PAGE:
3 Patch Linen Double Breasted Coat
Ring Jacket at The Armoury
London Fog: The Thrifty Trench (and Mac) Coat
Since spring technically started a week ago, that means it’s time to transition away from heavy wool overcoats toward coats that will protect you from rain showers.
Derek wrote up a great post on where to find a high-quality trench or mac, and I disagree with none of it. But if your budget is significantly smaller or you’ve struck out trying to snag a vintage one thrifting or on eBay, then consider a cheaper alternative: London Fog.
The company started in 1923 and eventually provided clothing for the U.S. Navy in World War II. Unfortunately, the company went bankrupt in the late 1990s and currently its name is being licensed to put out products with its label, but having seen their current products in person I think the retail price is far too much for the quality.
The good news is that you can find legions of their vintage coats in thrift stores. And if you can’t make it to a thrift store, you can pay a bit more and check eBay — just search for “London Fog trench” or “London Fog Mac”. The one I found above is $ 35 shipped and has a zip-out liner, too.
Admittedly, these aren’t as nice as a Burberry or Aquascutum, but they function perfectly well and should hold you over until you find something nicer.
Currently, the three I found thrifting are sitting in my closet and I wear them every spring. I believe I paid somewhere between $ 5-$ 10 each.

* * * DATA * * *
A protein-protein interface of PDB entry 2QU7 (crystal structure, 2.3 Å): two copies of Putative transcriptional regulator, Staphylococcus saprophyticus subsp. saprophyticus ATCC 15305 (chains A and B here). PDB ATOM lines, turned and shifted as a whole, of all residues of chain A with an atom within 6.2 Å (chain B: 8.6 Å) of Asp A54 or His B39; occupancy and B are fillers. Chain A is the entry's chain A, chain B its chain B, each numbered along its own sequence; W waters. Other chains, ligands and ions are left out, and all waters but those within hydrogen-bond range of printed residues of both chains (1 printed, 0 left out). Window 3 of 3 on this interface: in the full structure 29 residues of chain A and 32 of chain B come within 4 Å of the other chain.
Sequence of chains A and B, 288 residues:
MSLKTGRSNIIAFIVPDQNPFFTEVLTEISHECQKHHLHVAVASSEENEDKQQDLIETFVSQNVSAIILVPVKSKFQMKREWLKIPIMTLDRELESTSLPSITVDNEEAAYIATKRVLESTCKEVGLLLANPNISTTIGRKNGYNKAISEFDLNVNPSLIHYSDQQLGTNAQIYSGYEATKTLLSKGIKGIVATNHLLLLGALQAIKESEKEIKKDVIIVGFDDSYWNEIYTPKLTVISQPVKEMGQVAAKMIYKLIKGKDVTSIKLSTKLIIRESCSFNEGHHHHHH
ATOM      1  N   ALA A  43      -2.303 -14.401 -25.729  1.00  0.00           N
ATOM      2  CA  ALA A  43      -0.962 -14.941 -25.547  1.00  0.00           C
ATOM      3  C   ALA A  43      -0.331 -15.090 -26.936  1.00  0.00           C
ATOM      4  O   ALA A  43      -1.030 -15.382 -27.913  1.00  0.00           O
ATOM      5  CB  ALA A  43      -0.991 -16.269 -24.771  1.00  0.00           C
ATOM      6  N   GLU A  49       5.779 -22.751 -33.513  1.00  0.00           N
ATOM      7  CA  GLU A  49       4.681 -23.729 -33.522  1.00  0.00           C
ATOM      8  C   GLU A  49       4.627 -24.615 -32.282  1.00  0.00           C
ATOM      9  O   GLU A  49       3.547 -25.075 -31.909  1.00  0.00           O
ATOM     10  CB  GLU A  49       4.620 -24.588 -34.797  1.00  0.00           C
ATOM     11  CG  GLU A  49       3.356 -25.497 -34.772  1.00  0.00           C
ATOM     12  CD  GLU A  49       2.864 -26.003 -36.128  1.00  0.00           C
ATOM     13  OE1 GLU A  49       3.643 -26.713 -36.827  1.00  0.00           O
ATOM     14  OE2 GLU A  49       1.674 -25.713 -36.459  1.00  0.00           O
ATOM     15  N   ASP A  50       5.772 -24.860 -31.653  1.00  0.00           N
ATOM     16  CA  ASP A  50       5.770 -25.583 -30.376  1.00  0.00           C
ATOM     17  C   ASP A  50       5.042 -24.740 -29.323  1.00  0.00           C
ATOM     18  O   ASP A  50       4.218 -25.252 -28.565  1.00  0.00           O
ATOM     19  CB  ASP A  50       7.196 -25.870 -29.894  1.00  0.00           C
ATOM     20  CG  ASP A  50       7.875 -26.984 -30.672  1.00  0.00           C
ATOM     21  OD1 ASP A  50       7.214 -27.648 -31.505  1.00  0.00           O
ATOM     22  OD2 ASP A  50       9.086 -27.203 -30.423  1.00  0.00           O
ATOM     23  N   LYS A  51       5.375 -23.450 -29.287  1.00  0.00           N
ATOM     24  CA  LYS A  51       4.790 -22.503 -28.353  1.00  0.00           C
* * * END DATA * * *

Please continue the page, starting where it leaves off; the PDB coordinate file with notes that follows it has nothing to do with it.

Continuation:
There’s no reason you shouldn’t be able to stay dry on the cheap.
Actually rotating coat rack at the @bklyndrygoods installation (at MRket NY)
Belted coat – Kiton
At Pitti: The Statement Coat
Double-breasted outerwear was being worn by Pitti Uomo’s most stylish today. It’s a statement piece that’s never short on elegance.
I’m over at Pitti shooting and social media-ing for Suitsupply. Follow us on Tumblr, Instagram, and Facebook for more…
Bill Cunningham On the Street: Coat Of Arms:
“The main point is: they think about it. And the whole disheveled look is, I think, on the wane.”
This is a spectacular On the Street where Cunningham draws parallels between the transition between the silhouettes of the 1940s and ’50s and today. And a strong argument for putting thought into men’s clothes.
Bravo, Bill Cunningham, as usual.